The same fungus that causes ringworm causes athlete's foot and jock itch. You need to be extra careful not to spread ringworm to other areas of your body.
- Ringworm is a fungal infection of the skin that will affect animals and us, and is found in many different varieties.
- Ringworm is passed aroundby spores emitted from the fungus, and is durable and contagious.
- The spore itself is seen in a number of similar conditions, athlete�s foot among them, and it is not essential for one to one contact to pass the disease.
- Ringworm can be seen on various parts of the body and shows itself in different ways.
- When the ringworm fungus is seen on the body is will be as a flat and round mark that itches and irritates, and on the foot the signs are scaling and cracking of the skin
- Ringworm may also harmones nails, where it causes them to harden and appear discoloured, and sometimes become brittle.
- Any discolouring or change in the appearance of the skin can be a sign of ringworm, and it will become more easily noticed between four and ten days of being affected by the spore.
- Ringworm is contagious and, as a result, easy to contract, and can be transferred in many ways.
- By finding oneself in contact with a person or animal who is already suffering from affected by ringworm we can easily be endangered by the problem, and likewise, by touching animals that carry the fungus.
- Ringworm is prevalent in cats and dogs, and also in farm animals, and young cats in particular pass on the fungus by rubbing against other cats and humans.
- Ringworm is known to spread via the floors of showers - in particular public venues used by many people - as the fungus breeds in damp areas.
- The first step to remember in treating ringworm is to keep any contact with a carrier to the minimum,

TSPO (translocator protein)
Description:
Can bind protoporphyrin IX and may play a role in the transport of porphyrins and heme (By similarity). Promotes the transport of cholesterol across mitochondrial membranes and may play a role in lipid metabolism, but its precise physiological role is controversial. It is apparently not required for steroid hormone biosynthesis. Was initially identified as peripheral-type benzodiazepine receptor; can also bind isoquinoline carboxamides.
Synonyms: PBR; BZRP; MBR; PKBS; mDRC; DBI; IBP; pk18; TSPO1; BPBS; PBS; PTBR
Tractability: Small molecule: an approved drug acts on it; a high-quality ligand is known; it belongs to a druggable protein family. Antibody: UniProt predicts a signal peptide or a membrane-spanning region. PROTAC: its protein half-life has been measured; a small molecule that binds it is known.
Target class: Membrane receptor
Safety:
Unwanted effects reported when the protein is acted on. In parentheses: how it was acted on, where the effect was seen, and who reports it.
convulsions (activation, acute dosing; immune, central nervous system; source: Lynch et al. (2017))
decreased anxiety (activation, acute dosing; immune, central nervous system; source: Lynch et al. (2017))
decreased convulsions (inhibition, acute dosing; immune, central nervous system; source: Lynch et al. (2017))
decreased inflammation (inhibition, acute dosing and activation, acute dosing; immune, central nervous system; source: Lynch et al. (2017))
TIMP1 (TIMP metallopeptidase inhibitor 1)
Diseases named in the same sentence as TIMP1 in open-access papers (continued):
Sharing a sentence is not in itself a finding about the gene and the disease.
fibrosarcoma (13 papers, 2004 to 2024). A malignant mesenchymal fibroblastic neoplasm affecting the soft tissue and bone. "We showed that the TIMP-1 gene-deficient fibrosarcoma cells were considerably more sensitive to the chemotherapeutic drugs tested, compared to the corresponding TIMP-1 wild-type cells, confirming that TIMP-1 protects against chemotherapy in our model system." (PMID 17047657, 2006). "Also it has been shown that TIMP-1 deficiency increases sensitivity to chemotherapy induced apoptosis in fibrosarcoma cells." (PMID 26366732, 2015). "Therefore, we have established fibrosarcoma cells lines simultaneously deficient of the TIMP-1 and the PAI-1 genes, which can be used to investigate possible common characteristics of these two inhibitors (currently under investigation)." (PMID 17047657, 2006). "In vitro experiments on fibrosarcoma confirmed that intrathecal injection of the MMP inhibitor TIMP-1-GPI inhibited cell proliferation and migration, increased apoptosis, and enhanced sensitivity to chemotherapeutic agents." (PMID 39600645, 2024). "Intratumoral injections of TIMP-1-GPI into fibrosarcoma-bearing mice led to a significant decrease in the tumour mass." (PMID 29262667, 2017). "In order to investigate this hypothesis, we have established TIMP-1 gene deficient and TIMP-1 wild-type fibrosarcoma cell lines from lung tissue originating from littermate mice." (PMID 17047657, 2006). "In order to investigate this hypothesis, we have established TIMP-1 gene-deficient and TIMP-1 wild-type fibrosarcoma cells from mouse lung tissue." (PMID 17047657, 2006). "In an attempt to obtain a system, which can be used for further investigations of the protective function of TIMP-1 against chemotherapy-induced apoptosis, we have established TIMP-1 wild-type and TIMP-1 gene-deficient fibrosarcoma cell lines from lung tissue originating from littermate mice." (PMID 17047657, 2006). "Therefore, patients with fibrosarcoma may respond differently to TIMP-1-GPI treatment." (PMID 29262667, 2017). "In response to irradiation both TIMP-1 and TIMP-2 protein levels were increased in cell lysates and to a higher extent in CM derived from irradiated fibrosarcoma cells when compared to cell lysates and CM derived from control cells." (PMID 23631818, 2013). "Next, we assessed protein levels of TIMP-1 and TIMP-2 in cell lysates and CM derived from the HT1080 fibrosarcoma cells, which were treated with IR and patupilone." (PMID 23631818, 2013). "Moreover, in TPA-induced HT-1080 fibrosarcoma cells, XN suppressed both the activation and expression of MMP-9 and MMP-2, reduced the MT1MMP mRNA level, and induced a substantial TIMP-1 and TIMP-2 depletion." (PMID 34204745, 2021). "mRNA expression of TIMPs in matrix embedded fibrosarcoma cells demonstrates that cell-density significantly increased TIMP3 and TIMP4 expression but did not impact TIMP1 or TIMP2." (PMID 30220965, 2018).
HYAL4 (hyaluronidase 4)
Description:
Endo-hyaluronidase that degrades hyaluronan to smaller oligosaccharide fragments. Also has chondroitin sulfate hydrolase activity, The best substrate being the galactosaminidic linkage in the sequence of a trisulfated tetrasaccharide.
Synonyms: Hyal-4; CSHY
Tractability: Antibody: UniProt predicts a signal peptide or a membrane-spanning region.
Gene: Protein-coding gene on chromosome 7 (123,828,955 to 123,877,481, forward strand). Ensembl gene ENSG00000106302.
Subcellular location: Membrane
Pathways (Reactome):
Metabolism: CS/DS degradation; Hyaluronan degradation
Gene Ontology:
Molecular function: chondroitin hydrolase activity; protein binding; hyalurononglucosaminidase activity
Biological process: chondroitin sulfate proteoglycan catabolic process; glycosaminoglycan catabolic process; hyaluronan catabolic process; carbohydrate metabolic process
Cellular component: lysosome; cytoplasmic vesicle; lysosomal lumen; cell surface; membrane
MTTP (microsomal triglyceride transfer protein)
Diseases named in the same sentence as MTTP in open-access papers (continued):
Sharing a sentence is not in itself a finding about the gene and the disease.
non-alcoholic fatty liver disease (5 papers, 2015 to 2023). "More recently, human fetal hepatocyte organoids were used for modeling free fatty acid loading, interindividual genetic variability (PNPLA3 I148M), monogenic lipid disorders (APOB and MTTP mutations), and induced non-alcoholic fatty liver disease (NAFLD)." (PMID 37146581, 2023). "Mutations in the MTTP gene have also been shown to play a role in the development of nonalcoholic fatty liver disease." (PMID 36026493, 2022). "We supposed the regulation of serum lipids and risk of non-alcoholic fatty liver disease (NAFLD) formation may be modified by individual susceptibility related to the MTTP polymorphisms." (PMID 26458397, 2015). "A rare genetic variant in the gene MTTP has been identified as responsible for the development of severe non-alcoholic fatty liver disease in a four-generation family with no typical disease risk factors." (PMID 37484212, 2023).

- In addition it is important that any given treatments are used up, as courses of ringworm treatment are intended to be effective over a set time.
- Expecting the ringworm has been eradicated and ending before that time can help it to reoccur.
- It is vital that a patient is given the correct treatment, as expecting ringworm to simply go away prolongs the period over which it can be spread among others.
- Sound advice is that one should not share personal things that can spread ringworm; hair brushes and combs, towels and other washing items,
- Items of clothing and particularly hats should not be shared with other people, in particular if there is a existing ringworm incidence already.
- If a family animal with ringworm is the problem then have it treated and keep contact to a minimum, in particular cats who are the most probable to spread the fungus.
- There are many different treatments one can buy for ringworm, and these range from creams and lotions through sprays and washes.
- The most effective solutions for ringworm involve attention to detail and eradication of the increase of the fungus.
- To ease ringworm, towels and all bathing tools are replaced regularly and replaced with new items on a frequent basis.
- Ringworm can become widespread if left to get out of control, and be aware that it is not essential to touch an already suffering animal or person to become infected.
Shannon N. writes, “Yes, if you have a ringworm don’t scratch it, then scratch other parts of your body. Even towels when you’re drying off can spread the fungus. Fungus’ like warm moist areas, so private parts and feet are likely spots for them to grow.”
Marcy W. said, “Jock itch got its name because it’s seen mostly in athlete’s who sweat a lot while playing sports. But the fungus that causes infection can grow on anybody who spends time in hot and humid weather. Also people who wear tight clothing like bathing suits, share towels and clothing, and don't completely dry off their skin are more likely to get ringworms. Ringworms can last for weeks or months without treatment.”
Sheri B. said, “Athlete's foot is contagious and can be spread in warm, wet areas, such as public showers or pool areas. Make sure your kids wear flip-flops or shower shoes when they go to a public pool or in a locker room.”
Last update: 12:49 PM Wednesday, April 1, 2009